The 1960’s brought a slew of horror hosts to local and regional television. Among those best remembered:

Sir Graves Ghastly
In His Coffin
Sir Graves Ghastly made his home in Detroit beginning in 1967, when he found a local station had just lost their horror host, Morgus the Magnificent  Sir Ghastly took a stab at it and continued to haunt audiences until 1982 – a total of 15 spooky seasons. Portrayed by Lawson Deming (1913 – 2007) a television personality, Sir Graves Ghastly was a vampire who worked the afternoon lineup on Saturdays at WJBK, introducing horror movies with his signature evil laugh while the cemetery undertaker Reel McCoy unearthed yet another movie reel from a fresh grave just for you…

Get ready for a Ghastly Intro -

Ghoulardi Later
Ghoulardi was the host of Shock Theatre on WJW-TV in Cleveland, Ohio. Portrayed by Ernie Anderson, (1923 –1997) local disc jockey and Channel 8’s booth announcer. Ghoulardi was an irreverent host who enjoyed improvising his lines and poking fun at other Ohio towns (Parma and Oxnard,) along with the unhip, local TV personalities. It was said that station brass lived in fear of what he would say or do on the live late night show. With a fake Van Dyke beard and long lab coat, Ghoulardi, whose name was a pun on the word Ghoul, never failed to entertain his audience. (Comedian Tim Conway was a writer at the station at this time and assisted on the show.)

A clip of Ghoulardi from 1964. (A little Johnny Carson and
Johnny Fever ; )

Sammy Terry
Sammy Terry in His Dungeon
Horror Host Ghoul Sammy Terry, his name was a play on the word cemetery, introduced horror films on WTTV in Indianapolis on Shock Theatre in the 1960’s and Nightmare Theatre in the 70’s – 90’s. Portrayed by Bob Carter (1929 – 2013), a local television personality, Terry’s campy antics with the audience and his pet spider, George, endeared him to generations of Hoosier horror fans. Carter’s son, Mark took over the role of Sammy Terry and continues to make frequent guest appearances across Indiana. (Robert Carter, the inspiration for this post, died June 30, 2013.)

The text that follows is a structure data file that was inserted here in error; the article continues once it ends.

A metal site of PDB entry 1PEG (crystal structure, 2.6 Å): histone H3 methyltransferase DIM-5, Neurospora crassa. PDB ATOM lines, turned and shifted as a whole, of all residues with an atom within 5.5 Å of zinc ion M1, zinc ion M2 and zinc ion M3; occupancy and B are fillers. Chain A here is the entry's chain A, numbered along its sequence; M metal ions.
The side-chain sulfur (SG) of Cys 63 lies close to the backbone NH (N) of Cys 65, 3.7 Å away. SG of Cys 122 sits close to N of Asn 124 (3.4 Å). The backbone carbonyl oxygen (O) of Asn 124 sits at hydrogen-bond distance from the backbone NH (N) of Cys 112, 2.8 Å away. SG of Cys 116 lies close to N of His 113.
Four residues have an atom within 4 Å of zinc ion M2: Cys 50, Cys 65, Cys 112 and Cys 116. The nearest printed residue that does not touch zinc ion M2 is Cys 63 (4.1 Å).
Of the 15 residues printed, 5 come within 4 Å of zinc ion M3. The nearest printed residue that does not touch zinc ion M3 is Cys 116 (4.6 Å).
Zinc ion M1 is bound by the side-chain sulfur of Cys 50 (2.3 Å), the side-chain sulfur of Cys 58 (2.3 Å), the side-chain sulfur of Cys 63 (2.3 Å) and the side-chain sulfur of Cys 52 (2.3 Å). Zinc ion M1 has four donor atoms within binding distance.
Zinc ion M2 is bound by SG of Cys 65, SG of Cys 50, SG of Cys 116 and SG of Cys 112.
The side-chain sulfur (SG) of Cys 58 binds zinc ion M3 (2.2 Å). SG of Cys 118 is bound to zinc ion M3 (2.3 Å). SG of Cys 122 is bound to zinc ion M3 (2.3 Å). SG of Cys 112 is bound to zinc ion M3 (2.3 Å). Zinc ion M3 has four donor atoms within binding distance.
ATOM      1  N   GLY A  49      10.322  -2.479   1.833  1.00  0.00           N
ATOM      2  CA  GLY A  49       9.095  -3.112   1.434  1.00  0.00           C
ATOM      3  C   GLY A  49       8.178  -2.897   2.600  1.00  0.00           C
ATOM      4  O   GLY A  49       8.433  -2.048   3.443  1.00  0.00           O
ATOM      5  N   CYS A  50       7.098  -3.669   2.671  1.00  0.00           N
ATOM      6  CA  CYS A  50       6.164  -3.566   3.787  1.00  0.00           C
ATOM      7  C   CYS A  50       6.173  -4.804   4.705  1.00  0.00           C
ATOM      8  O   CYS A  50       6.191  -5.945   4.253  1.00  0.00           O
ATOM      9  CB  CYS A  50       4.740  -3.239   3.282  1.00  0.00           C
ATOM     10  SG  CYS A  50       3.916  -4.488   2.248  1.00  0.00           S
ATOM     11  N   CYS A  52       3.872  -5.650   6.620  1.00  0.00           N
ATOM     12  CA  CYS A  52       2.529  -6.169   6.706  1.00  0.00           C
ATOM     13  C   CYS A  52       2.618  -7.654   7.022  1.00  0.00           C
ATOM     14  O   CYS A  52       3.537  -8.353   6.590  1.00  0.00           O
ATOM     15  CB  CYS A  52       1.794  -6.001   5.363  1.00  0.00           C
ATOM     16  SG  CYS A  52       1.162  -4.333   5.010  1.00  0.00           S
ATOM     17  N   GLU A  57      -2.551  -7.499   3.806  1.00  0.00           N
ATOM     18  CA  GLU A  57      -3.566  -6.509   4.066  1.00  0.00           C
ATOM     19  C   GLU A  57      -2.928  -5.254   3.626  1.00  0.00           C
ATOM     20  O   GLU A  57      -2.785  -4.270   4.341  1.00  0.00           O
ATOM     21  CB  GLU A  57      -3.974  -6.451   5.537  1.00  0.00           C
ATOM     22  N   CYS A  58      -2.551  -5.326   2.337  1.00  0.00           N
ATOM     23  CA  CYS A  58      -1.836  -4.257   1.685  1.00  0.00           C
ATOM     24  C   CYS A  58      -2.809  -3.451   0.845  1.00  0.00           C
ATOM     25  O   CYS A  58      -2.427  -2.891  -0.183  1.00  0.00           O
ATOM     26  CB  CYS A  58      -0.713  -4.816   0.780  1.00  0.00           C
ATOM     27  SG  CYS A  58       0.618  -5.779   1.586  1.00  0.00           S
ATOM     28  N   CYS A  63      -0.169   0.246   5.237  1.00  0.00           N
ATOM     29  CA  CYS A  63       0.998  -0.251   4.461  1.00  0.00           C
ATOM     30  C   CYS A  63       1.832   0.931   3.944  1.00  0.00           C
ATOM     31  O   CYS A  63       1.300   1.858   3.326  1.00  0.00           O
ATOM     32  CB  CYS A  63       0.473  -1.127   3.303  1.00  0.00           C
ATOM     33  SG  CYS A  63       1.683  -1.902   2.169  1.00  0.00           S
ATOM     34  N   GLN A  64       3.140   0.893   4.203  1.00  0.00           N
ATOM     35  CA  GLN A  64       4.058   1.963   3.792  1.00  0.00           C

A classic Sammy Terry intro…

Deadly Earnest
Ian Bannerman as Deadly Earnest
Australian’s had their own horror host icon in the sixties, Deadly Earnest appeared on TVW-7. Deadly Earnest’s Awful Movies were a weekly event and audiences loved the zombie undertaker’s black humor, especially when taking liberties with local commercials. In all, five men portrayed Deadly Earnest; Ralph Baker, Ian Bannerman, Max Bostock, Hedley Cullen, and Shane Porteous with Ian Bannerman being the most popular.

A Deadly Earnest Montage with Hedley Cullen
Next week we’ll take a look at the famous and infamous horror hosts from the 1970’s and 80’s. Till then “Happy Hauntings and Pleasant Dreams!”

~ Joy


  1. Growing up in Chicago in the 50's, sometimes I got to stay up late as a kid and watch the local "Shock Theater." The host was looked a little like Peter Lorey, the set was the basement of an old castle,and you never saw his wife except for a blurry photo. Later we had Svengoulie, played by a well know local radio DJ, Jerry G Bishop. Vampira's other claim to fame was her appearance in "the worst movie ever made," Plan 9 From Outer Space.

    1. David, Svenghoulie is up for next week's post.

  2. What a fun post! I have fond memories of horror movie watching. But there was not the gore of today's horror movies.

    1. So true, Karen! Back then, they were just scary fun...

  3. This is certainly a cast of colorful characters. I've got to think that a weatherman would have a lot of fun moonlighting as a horror host.

    1. What's interesting, Jenny, is that a lot of these hosts were also hosts or extras on the children's programs- proving you can never have too much fun in your life ; )

  4. I can see why they based Morticia on Vampira she is so sexy. We never really had show like that in the UK more is the pity and I would have been too young for them anyway, mind you we did not get a TV till 1960. Great blog look froward to the next installment.

    1. Thanks, Bill! I was amazed at the size of Vampira's waist! Definitely not the fashion of the 21st Century and the "muffin-tops."